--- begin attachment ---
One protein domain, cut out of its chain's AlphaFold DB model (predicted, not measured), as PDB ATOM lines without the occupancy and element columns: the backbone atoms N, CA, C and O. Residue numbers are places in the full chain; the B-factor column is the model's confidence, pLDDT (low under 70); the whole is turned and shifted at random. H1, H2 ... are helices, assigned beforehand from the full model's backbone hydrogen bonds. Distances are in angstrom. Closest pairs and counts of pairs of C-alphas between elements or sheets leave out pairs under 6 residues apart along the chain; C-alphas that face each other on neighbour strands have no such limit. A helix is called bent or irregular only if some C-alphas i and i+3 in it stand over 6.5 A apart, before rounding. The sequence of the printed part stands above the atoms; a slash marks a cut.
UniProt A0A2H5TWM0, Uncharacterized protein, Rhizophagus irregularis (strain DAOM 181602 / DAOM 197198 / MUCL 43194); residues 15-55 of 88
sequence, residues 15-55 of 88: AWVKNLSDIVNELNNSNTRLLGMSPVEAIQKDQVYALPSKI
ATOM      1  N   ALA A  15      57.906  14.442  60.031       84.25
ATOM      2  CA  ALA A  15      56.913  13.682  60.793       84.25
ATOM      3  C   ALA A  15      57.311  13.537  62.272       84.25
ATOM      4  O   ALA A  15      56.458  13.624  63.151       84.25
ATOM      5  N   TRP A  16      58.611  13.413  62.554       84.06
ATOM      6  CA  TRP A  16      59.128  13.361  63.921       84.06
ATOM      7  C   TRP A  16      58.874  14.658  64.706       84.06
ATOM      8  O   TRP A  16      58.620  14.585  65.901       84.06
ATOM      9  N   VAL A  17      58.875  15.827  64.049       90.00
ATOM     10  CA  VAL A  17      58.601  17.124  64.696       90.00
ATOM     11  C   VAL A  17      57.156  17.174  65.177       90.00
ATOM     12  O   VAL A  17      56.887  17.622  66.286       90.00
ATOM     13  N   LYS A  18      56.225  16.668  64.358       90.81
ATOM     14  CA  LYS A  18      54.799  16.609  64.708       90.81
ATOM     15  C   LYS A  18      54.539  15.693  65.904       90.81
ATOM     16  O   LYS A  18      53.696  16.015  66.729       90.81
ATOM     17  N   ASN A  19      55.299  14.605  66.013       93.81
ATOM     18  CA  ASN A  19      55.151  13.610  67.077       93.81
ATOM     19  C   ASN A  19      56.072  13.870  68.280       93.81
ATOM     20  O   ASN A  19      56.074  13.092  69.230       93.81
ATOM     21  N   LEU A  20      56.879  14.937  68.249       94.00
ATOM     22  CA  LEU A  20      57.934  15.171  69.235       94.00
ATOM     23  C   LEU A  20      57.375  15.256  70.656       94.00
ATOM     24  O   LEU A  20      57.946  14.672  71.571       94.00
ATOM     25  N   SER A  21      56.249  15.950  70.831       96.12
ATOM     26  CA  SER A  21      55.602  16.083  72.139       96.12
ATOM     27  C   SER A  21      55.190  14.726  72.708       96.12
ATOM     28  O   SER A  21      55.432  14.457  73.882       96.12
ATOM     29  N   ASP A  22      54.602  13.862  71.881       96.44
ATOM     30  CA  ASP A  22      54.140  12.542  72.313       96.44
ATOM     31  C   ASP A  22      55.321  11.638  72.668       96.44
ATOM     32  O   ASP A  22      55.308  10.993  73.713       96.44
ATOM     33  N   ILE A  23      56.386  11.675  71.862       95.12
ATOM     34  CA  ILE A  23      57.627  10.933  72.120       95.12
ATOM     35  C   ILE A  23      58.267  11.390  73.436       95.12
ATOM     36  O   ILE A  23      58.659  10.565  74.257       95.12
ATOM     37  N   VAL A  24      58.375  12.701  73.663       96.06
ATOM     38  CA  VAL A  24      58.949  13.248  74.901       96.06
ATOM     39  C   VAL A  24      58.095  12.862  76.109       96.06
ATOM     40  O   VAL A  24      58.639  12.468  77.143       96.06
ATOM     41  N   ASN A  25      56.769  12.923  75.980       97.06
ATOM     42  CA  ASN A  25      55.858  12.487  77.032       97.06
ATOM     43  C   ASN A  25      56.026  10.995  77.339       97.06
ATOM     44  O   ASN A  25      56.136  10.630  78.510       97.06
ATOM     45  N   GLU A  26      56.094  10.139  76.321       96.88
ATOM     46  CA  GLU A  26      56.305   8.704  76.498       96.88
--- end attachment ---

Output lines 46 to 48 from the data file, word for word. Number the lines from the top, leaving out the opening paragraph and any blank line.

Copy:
ATOM     44  O   ASN A  25      56.136  10.630  78.510       97.06
ATOM     45  N   GLU A  26      56.094  10.139  76.321       96.88
ATOM     46  CA  GLU A  26      56.305   8.704  76.498       96.88